BEST F(R)IENDS [Movie Review]: Requiem for Wiseau.

BEST F(R)IENDS [Movie Review]: Requiem for Wiseau.

“El Sacerdote” J.L. Caraballo Twitter @captzaff007

This is exactly the sort of weird shit I live for.

After the infamy (and hilarity) of starring, producing, directing, writing, and promoting (and milking the hell out of) The Room, human question mark Tommy Wiseau has returned to movie theaters to grace us, his insatiable audience. Written by Greg Sestero (also of The Room “fame”), and ostensibly based on a 2003 road trip the two had taken together, Best F(r)iends is…a movie. That’s definitely one way to describe it.

Sesterio plays Jon Kortina, a blood-soaked drifter who stumbles upon Wiseau’s mortician Harvey Lewis. Taking pity on him, Harvey takes in Jon, offering him a job helping him keep his mortuary clean, and preparing cadavers. Harvey’s…definitely a character, and I’d be curious to figure out how many of the mannerisms Wiseau added spur-of-the-moment. Harvey is a lonely character, taking care of the cadavers in his care, molding masks of their faces, and even singing to them. There’s an odd childishness to Harvey that is hard to separate from Wiseau himself, but we’ll get back to that later.

“My human suit looking good, hah?”

Sestero fares a bit better as Jon; he’s not a bad actor, and having written the part for himself helps ensure he gets his due in regards to having something with which to work. He says little for the first ten or so minutes of the movie, instead playing Jon as weary, broken, and morose. By the time he’s figured out a decent (and morbid) con with which to make some extra money (selling gold teeth and fillings carved out of their cadavers), Sestero’s carried enough of the film on his broken visage alone. The con itself is one that is morbid and interesting enough to play out well, and luckily director Justin MacGregor knows how to pace this sequence well.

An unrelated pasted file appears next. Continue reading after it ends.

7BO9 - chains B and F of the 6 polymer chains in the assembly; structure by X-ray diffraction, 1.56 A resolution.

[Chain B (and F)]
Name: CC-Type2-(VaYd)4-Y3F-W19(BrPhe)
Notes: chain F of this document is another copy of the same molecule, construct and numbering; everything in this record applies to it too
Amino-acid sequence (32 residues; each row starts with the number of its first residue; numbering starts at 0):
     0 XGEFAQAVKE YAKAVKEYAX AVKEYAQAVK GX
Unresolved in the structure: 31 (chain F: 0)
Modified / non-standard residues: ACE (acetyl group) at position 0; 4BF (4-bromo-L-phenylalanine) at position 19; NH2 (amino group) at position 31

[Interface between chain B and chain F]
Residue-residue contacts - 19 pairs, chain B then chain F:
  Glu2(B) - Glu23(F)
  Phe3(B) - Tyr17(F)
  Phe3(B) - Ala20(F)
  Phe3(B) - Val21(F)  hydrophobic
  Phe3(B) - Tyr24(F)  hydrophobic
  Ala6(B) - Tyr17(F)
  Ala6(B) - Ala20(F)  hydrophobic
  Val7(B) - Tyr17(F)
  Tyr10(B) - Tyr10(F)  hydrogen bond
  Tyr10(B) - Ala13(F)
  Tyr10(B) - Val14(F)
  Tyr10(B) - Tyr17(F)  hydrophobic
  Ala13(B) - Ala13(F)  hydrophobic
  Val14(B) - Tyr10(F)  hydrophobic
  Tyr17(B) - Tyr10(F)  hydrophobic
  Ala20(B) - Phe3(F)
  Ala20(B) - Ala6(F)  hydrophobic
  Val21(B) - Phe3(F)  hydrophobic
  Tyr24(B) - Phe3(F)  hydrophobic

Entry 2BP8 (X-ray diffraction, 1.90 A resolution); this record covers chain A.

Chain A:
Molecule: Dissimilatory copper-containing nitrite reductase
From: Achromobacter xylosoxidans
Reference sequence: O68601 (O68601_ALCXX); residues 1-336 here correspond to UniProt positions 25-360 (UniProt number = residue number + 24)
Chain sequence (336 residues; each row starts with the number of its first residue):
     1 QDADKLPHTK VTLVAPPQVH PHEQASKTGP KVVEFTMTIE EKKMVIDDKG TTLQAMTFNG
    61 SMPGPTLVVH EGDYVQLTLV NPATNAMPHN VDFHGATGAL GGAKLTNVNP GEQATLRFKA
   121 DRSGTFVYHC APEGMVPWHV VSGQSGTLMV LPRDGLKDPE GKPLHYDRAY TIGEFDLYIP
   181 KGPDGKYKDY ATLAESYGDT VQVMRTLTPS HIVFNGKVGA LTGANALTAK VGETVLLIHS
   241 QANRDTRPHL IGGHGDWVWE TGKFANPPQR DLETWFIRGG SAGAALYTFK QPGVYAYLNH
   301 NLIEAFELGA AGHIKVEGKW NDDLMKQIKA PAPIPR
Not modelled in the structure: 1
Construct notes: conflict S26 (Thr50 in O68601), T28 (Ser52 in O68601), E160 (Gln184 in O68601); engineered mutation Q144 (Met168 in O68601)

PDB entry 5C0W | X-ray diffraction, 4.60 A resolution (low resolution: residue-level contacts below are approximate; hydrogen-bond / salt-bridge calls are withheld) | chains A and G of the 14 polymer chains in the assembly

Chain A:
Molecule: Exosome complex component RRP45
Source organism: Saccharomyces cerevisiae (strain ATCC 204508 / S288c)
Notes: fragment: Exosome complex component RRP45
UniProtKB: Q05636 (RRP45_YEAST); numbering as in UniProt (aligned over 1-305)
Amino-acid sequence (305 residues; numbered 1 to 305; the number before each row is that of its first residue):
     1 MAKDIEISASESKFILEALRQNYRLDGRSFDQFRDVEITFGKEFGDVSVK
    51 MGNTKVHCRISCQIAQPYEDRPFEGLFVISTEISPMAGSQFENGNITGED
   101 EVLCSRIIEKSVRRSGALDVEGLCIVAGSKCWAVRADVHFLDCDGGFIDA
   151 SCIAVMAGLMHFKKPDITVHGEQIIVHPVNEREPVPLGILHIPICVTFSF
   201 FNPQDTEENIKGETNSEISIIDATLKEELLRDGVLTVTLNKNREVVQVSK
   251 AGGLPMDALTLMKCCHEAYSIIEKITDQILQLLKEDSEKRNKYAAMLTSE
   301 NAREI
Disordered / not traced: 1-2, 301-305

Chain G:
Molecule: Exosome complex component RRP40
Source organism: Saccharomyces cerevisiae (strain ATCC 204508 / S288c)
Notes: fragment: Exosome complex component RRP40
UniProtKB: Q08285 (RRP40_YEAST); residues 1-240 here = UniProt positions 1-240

“As your attorney, I advise you to drive at top speed, it’ll be a god damn miracle if we can get there before you turn into a wild animal.”             …shit. Wrong movie…

The direction is slick, too. Anyone walking in hoping for The Room 2 is going to be disappointed. Although there are plenty of callbacks to the more bizarre moments in The Room (a basketball tossing game; Wiseau belting out a variation of “You’re tearing me apart!”), there’s plenty original weird going on here to ensure this film is memorable (just the introduction of the clown corpse into Wiseau’s mortuary is WTF-inducing enough to be long remembered). But make no mistake: this is a professional film, written by someone who knows how to write, and who knows how people function; and directed by someone who has at least seen a movie before in his life. There’s enough touches going on (especially in the later half) that distinguishes this film from any other number of low-budget indie dramedies out there. A late-night road trip sequence involving Wiseau and Sestero is gonzo enough to have been mistaken as early David Lynch (or, hell, anything out of Mulholland Drive) or even the drug-induced montages in Fear and Loathing in Las Vegas. Hell, tonally, Best F(r)iends reminds me of a darker Terry Gilliam, and once the film is confident enough to unleash its weirdness, it’s glorious. Seriously, I could watch the last 10-15 minutes of this on loop and probably never get bored of it (and just wait until the pre-end-credits montage. Holy crap!)